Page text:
Are you getting a good night’s sleep or are you counting sheep every night? I am hit or miss depending on how much water I drink during the day and how much stress I have going on.
Some nights I get up once and others I am up a few times, which is killer on my sleep cycle. Lately, I also am tossing and turning with all that is going on in the world.
It’s easy to consume news and flow of information. According to research, American adults consume more than 12 hours of information via the television and their electronic devices. Americans spend more time than ever watching videos, browsing social media and swiping on their tablets and smartphones.
It can wreck havoc on your system.
Are you trying to lose weight? Sleep is a key factor in the equation. The amount of sleep you get can be just as important as your diet and exercise.
Are you on a schedule?
Do you go to bed around the same time every night? Do you set an alarm clock to get up every morning?
According to the Sleep Foundation, an adult should aim to get 7 to 9 hours of sleep a night.
I only set my Google Home Mini alarm when I train with my coach on early mornings. I need enough time to get up, drink a protein shake or eat something small before heading out the door.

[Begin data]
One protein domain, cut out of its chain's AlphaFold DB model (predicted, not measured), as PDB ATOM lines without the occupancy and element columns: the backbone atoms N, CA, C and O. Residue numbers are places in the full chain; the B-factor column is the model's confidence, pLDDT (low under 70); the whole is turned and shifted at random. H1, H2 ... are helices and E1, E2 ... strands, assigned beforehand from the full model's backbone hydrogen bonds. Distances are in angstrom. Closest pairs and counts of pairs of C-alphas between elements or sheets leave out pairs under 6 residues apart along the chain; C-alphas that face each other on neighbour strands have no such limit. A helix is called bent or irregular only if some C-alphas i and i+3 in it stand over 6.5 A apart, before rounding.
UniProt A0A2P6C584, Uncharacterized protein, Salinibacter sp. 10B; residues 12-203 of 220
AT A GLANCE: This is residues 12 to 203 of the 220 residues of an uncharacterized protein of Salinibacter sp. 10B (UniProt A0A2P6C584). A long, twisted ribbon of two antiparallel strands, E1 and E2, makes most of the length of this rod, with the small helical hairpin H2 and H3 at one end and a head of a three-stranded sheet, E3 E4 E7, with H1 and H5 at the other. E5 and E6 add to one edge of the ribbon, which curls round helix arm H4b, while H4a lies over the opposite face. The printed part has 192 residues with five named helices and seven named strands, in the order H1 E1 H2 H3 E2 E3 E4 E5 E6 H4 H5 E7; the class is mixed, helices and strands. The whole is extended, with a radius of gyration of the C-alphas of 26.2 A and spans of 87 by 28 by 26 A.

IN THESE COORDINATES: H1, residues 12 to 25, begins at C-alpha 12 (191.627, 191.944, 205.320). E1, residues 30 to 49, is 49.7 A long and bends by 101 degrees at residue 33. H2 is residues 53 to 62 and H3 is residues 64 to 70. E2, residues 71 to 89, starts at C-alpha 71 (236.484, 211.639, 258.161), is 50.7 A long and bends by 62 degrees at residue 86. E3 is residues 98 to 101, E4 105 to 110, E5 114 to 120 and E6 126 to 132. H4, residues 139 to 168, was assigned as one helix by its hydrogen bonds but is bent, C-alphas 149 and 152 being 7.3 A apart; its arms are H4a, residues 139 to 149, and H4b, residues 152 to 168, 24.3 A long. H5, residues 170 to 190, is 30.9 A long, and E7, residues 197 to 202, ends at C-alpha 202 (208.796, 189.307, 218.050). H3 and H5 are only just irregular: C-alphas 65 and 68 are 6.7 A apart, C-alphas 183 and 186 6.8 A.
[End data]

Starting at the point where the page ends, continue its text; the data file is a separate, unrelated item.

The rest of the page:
What happens when you have trouble sleeping?
Sleep deprivation can play a big part in weight control and muscle growth. Lack of sleep can cause your metabolism to slow down and can limit muscle repair and growth.
Our bodies regulate hormones at night, especially those in charge of fat burning and appetite. When you don’t get enough deep sleep, your brain thinks that you have insufficient energy stores and then goes into a state of starvation, which ups your appetite.
So, what can you do if you are having problems falling or staying asleep?
Here are some tips to get a good night’s sleep
- Establish a routine – Go to bed at the same time every night and get up at the same time every morning.
- Don’t sleep more than your body needs – Oversleeping can cause you to be sluggish and may disturb your subsequent night sleep.
- Exercise or move every day, but NOT right before bed, your metabolism can take up to 6 hours to slow down after you exercise.
- Make it dark, quiet and avoid electronics close to bed time.
- Avoid caffeine and alcohol later in the day.
- Make sure you are getting the proper nutrients throughout the day to help you sleep at night.
How many hours of sleep do you get a night?